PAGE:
Silica accumulation rates for siliceous sinter at Orakei Korako geothermal field, Taupo Volcanic Zone, New Zealand
The rate of silica accumulation on glass slides over 895 days (2 years 5 months and 12 days) was determined using in-situ experiments in the discharge channel of Map of Australia hot pool, located at Orakei Korako, Taupo Volcanic Zone (TVZ), New Zealand. The discharge channel consisted of constantly flowing alkali chloride water with a temperature of 75 °C, pH of 7, 269 ppm silica, a flow rate of 1.4 l/s and mass flow of 1.36 kg/s. One slide was placed parallel to the flow, while another slide was perpendicular to the flow direction. Amorphous silica (opal-A spheres) deposited on both slides to form abiotic, sub-aerial, lily-pad textures which grew on basal sub-aqueous sinter structures. Lily-pad sinter forms by capillary motion of the water reaching and wetting the sub-aerial sinter surface, where the silica accretes to previously formed sinter surfaces parallel to the pool water level. In our experiment, silica deposition was greater in the horizontal direction than the vertical direction. Silica accumulation was up to four times greater on the front face of each slide. The maximum vertical and horizontal growth rates of sinter observed in our experiment were 3.9 and 7.6 mm/year, respectively. The observation that very little sinter grows below the water line is consistent with most of the sinter precipitating as a result of cycles of wetting, evaporation and drying. Quantitative calculations show that the observed growth rates are within the maximum amount of sinter expected to be deposited by evaporation. These measurements provide a constraint on the mass flow and time required to form siliceous sinter deposits of a known thickness, at extinct hot spring sites. Better constraining siliceous sinter growth rates improves our understanding and reconstruction of paleo-hydrological hot spring conditions.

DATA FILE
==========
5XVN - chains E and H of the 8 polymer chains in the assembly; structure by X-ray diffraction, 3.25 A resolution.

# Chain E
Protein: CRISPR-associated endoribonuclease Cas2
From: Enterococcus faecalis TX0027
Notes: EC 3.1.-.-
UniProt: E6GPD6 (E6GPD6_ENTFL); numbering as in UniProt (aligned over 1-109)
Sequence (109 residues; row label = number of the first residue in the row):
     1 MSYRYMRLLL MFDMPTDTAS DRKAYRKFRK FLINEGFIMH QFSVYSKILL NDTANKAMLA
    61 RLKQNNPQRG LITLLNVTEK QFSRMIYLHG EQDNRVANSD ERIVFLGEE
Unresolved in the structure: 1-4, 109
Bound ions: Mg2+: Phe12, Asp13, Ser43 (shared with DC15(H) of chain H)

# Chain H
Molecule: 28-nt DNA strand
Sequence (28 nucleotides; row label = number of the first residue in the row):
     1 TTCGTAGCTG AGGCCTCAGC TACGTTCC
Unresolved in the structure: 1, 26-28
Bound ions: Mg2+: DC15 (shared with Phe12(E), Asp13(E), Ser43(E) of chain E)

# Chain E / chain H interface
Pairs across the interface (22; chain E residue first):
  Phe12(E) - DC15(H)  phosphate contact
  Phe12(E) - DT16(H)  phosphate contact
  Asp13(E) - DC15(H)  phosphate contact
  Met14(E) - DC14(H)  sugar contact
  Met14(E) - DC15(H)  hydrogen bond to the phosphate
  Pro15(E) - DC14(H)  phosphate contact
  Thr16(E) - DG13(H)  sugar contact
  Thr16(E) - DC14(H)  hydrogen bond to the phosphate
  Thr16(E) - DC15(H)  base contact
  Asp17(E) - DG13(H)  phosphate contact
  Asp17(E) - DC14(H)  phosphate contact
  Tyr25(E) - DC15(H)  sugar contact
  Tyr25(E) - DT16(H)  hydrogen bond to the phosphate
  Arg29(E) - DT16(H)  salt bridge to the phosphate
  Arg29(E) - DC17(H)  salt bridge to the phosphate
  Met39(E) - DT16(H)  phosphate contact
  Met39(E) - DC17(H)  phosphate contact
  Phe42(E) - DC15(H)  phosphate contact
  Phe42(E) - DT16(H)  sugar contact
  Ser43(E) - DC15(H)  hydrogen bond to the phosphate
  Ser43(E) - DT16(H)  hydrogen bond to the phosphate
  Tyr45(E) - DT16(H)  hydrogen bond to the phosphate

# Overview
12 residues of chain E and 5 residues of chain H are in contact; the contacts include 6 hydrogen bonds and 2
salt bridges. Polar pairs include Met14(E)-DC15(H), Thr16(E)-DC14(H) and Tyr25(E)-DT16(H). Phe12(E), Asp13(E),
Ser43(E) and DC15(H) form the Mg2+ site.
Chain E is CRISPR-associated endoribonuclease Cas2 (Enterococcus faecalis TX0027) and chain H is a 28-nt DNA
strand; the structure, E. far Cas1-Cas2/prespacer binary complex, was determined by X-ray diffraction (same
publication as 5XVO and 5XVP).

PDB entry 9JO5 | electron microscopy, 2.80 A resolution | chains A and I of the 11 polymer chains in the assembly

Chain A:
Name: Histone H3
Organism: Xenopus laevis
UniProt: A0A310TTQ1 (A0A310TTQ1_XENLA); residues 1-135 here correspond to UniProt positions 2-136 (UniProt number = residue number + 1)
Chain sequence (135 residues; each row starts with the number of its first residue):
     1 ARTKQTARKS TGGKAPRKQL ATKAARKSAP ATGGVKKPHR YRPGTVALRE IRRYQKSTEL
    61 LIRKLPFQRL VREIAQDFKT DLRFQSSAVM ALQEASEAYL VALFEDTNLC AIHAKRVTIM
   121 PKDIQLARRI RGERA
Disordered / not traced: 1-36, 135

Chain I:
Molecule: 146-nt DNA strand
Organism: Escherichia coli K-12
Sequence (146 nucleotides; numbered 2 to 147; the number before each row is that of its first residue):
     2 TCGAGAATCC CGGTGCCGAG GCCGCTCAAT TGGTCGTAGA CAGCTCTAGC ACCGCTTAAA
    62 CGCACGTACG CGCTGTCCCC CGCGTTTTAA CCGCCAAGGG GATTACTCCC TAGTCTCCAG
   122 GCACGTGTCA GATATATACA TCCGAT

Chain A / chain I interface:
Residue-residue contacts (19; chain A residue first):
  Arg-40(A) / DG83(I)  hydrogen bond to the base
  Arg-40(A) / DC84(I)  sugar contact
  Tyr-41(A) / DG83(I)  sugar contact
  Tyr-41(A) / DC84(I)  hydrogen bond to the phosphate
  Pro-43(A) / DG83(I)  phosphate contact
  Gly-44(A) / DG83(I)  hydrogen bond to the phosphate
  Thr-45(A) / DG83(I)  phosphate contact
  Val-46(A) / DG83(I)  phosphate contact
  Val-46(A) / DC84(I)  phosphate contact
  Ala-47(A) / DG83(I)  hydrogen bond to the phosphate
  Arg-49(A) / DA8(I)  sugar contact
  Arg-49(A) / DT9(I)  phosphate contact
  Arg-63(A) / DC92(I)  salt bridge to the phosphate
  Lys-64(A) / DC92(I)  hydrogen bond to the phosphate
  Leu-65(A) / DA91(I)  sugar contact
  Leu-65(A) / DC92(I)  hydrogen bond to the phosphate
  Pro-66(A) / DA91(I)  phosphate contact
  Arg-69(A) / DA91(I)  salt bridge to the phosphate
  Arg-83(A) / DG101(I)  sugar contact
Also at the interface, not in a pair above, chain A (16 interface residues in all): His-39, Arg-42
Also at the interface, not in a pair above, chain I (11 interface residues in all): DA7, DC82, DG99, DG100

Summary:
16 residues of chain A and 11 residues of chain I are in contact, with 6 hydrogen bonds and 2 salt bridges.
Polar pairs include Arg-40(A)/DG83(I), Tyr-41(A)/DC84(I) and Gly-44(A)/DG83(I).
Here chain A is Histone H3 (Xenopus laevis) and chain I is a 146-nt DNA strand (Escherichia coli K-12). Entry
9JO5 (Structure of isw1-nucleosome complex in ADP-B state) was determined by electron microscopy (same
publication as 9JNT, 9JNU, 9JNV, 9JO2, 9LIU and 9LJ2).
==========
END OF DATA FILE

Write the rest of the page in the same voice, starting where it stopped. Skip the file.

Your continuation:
Lynne, BY; Boudreau, A; Smith, IJ; Smith, GJ
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